Genomic resources such as expressed sequence tag libraries from various aphid tissues were generated (Sabater-Muñoz et al., 2006). These libraries were used to build two generations of cDNA microarrays containing, respectively, 1700 (Le Trionnaire et al., 2007) and 7000 transcripts (Le Trionnaire et al., 2009, 2012). Heads of aphids reared under long-day or short-day photoperiods were collected at five stages of development during the process of sexual morph induction. By focusing on heads and cerebral tissues, the aim was to capture the genetic programmes set up during the initial steps of photoperiodic signal detection and transduction (Le Trionnaire et al., 2007, 2009). Microarray hybridizations combined with proteomics approaches (two dimensional differential in gel electrophoresis) revealed the differential expression of a significant number of transcripts (10% of spotted cDNAs) and peptides within the heads of aphids in response to short photoperiods, allowing the identification of several genetic programmes that could be associated with the photoperiodic response (Fig. 2). Among these, a subset of transcripts showed homologies with Drosophila melanogaster genes involved in the visual system such as Arrestin and Calnexin, known to play a role in rhodopsin phototransduction and maturation. This confirmed an earlier study showing that antibodies against a vertebrate arrestin strongly labelled the putative brain photoperiodic photoreceptors (Gao et al., 1999). Another set of transcripts were related to the nervous system, with several transcripts differentially expressed displaying homologies with Drosophila genes involved in axon guidance (Rho I, NLaz, Capulet and Wunen) and neurotransmission (Kinesin, Dunc 10-4A, Dunc 13-4A and a DEP-containing domain protein), strongly suggesting an involvement of the nervous system in the transduction of the photoperiodic signal. Insulin signalling might also play a role because one transcript encoding an insulin-degrading enzyme and another one coding for an insulin receptor were found to be differentially expressed in response to short photoperiods. Unexpectedly, a large number (n = 38) of cuticular protein transcripts appeared to be regulated. Most of them (n = 25) contained a RR domain (RR1 or RR2) that allows chitin-cuticular protein linkage (Gallot et al., 2010). Most of these transcripts were down-regulated under short-day photoperiods, suggesting a putative relaxing of the chitin-cuticular protein network in response to short days. Cuticle also contains N-β alanyl dopamine (NBAD) that allows linkage between cuticular proteins to produce hard-cuticle or sclerotization. NBAD is made of dopamine and β-alanine and the enzyme responsible for this conjugation is coded by the ebony gene. β-Alanine is synthesized from aspartate by the action of an enzyme coded by black gene. Transcriptomic analyses revealed that ebony and black transcripts were down-regulated in short-day reared aphids. Consequently, it can be hypothesized that less NBAD is synthesized under short-day conditions. This suggests that short photoperiods could result in the reduction of sclerotization level in the aphid heads, thereby modifying cuticle structure. These observations also raise the question of the level of dopamine in aphid heads under short-day conditions. Indeed, if less NBAD is synthesized, is the general level of dopamine affected? Dopamine synthesis involves two main enzymes: tyrosine hydroxylase (th), which metabolizes tyrosine into l-3,4-dihydroxyphenylalanine (l-DOPA), and dopa-decarboxylase (ddc), which metabolizes l-DOPA into dopamine. RT-PCR experiments showed that th and ddc transcripts were down-regulated in short-day reared aphid heads, suggesting that short photoperiods could result in a diminution of dopamine synthesis within aphid brains (Gallot et al., 2010). Because dopamine is a neurotransmitter (and a neurohormone), it is tempting to speculate that this molecule might be involved in the transduction of the photoperiodic signal. A recent study in Locusta migratoria demonstrated that the dopamine synthesis pathway was involved in the transition from the solitary to the gregarious phase (Ma et al., 2011). More precisely, the data showed that th (tyrosine hydroxylase), henna and vat1 (vesicle amino-acid transporter), three genes coding for enzymes involved in dopamine biosynthesis and synaptic release, were significantly down-regulated during the solitary phase. Functional and pharmacological analyses confirmed that the dopamine pathway was clearly involved in the behavioural transition (Ma et al., 2011). Because such a behavioural change in the locust is a case of phase polyphenism (but not triggered by day length changes), a clear parallel with reproductive polyphenism (triggered by photoperiod shortening) can be made and the dopamine biosynthesis pathway might also be involved in the transition from asexual to sexual reproduction in response to short days in aphids. To address this, the level of expression, the localization and the functional characterization of pale, vat1 and henna transcripts in both long- and short-day reared aphids all have to be investigated. It is striking to emphasize that some of these transcriptomic modifications observed on aphids reared under controlled conditions were also detected in aphids reared outdoor under natural photoperiodic conditions. However, the differential expression of several heat-shock protein transcripts also suggested a strong response of aphids to additional environmental parameters such as temperature (Le Trionnaire et al., 2012).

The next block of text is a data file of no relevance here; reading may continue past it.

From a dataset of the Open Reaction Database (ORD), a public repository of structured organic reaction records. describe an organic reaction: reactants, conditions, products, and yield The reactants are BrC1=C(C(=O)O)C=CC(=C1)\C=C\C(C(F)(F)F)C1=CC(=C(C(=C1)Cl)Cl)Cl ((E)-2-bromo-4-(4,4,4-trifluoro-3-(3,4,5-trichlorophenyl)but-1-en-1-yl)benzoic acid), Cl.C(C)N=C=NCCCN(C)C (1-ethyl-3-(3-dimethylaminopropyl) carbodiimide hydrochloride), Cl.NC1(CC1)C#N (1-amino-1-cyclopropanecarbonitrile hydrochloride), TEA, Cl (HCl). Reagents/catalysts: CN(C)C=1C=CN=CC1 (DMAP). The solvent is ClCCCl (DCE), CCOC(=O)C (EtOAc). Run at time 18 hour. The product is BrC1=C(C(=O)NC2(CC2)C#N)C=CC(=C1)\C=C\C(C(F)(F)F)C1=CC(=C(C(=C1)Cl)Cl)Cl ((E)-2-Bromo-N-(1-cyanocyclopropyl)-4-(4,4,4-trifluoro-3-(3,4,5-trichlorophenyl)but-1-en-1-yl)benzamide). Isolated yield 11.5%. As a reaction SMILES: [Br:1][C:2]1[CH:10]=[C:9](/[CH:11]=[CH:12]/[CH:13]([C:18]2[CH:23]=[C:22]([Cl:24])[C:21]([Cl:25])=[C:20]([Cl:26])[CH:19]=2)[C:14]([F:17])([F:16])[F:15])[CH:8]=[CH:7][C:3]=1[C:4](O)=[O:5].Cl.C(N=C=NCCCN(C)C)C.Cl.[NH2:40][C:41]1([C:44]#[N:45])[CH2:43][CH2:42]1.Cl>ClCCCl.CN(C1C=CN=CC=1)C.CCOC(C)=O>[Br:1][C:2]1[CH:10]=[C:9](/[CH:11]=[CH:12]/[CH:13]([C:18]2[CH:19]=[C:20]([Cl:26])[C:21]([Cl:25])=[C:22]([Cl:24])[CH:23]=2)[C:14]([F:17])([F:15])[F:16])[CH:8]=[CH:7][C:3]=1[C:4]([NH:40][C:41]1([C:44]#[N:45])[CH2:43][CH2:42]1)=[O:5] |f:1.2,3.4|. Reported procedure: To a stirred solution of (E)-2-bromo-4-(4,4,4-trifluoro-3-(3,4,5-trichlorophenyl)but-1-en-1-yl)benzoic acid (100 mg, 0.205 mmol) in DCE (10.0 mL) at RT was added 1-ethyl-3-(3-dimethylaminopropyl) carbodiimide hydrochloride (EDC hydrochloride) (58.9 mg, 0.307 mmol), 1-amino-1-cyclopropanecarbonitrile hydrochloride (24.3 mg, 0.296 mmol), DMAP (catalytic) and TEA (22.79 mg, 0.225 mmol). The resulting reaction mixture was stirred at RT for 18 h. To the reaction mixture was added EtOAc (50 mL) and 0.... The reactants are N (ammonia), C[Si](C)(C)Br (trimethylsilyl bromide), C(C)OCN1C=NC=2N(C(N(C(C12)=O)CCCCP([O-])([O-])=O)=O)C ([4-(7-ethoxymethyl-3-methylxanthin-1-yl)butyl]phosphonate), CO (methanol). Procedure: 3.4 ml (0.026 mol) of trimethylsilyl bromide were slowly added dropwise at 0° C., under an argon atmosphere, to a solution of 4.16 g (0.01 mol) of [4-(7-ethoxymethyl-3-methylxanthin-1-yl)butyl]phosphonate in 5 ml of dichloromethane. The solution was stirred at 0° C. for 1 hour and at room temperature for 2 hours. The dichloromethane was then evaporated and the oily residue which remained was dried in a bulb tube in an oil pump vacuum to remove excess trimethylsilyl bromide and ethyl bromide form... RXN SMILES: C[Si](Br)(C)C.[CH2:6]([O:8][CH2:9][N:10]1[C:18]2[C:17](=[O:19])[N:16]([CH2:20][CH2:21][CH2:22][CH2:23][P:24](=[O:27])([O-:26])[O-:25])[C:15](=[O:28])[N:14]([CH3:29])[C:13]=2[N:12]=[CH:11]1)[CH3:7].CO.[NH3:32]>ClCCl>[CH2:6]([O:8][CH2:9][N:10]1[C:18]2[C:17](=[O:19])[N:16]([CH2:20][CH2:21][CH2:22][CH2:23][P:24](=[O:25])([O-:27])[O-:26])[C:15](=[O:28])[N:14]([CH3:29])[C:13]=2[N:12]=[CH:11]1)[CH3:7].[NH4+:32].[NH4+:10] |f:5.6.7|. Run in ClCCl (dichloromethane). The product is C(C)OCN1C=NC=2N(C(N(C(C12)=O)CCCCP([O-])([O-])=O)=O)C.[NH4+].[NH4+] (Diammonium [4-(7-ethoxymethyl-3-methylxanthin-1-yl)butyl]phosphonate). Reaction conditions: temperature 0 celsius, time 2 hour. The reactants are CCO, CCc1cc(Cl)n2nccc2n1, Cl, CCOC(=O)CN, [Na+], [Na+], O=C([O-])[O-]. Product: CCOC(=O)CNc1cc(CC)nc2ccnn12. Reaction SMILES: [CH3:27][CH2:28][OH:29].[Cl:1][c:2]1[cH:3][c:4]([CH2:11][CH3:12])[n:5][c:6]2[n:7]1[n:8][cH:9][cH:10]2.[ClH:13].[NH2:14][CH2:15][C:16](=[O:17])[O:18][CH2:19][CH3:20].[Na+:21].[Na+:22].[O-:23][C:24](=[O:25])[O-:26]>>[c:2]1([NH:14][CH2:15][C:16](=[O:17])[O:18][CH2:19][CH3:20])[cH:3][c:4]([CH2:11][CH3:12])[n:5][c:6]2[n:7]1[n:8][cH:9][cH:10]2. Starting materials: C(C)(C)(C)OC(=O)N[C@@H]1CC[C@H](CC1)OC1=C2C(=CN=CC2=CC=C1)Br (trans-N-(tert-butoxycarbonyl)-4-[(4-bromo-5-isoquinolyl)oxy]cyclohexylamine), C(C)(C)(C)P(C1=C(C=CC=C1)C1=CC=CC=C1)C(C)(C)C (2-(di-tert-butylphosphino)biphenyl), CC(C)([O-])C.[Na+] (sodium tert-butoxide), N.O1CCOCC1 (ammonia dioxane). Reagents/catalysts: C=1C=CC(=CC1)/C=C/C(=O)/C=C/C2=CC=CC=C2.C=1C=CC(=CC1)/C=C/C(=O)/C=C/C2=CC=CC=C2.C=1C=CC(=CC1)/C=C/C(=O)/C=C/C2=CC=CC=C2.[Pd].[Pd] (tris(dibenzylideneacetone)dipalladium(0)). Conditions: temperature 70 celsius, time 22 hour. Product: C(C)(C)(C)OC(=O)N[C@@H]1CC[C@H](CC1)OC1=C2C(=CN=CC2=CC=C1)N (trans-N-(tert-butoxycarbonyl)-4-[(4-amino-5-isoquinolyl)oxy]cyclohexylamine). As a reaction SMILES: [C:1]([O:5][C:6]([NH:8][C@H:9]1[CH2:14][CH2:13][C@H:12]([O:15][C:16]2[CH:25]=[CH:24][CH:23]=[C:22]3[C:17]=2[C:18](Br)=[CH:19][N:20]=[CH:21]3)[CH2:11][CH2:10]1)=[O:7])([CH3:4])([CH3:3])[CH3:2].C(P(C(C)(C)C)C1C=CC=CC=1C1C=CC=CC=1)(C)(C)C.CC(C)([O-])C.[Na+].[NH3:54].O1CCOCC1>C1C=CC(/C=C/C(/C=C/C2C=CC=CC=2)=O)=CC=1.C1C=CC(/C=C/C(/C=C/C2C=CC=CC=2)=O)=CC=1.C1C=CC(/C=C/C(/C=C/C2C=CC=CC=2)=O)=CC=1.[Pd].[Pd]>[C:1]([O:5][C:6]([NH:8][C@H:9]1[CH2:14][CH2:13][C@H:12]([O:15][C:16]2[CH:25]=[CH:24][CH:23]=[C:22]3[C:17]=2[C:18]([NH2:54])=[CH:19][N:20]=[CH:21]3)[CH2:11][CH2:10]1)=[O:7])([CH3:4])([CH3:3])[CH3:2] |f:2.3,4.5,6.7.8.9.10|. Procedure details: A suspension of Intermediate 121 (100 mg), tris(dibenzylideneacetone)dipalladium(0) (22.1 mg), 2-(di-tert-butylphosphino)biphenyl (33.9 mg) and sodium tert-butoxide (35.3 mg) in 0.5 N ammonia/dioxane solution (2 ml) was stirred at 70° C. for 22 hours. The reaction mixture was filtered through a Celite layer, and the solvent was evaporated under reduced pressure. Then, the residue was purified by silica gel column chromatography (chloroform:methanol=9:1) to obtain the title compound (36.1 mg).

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Figure 2. Hypothetical model for regulation of seasonal photoperiodism in aphids. Recent large-scale transcriptomic analyses combined with earlier physiological studies allowed the identification of genetic programmes that might play key roles in the regulation of the photoperiodic response. The initial steps of detection and transduction of the photoperiodic signal appear to be associated with a modification of cuticle structure that could be linked to a reduction in dopamine levels within aphid heads. Visual and brain nervous systems might also play a role in this signalling step. Juvenile Hormones were also shown to play a central role in the endocrine transduction of this signal from the brain to the target tissues displaying the reproductive mode switch in the embryos. Later steps corresponding to a shift from asexual to sexual oogenesis appear to be associated with the differential expression of transcripts involved in germline fate and oogenesis, transcriptional and post-transcriptional control, as well as epigenetic modifications.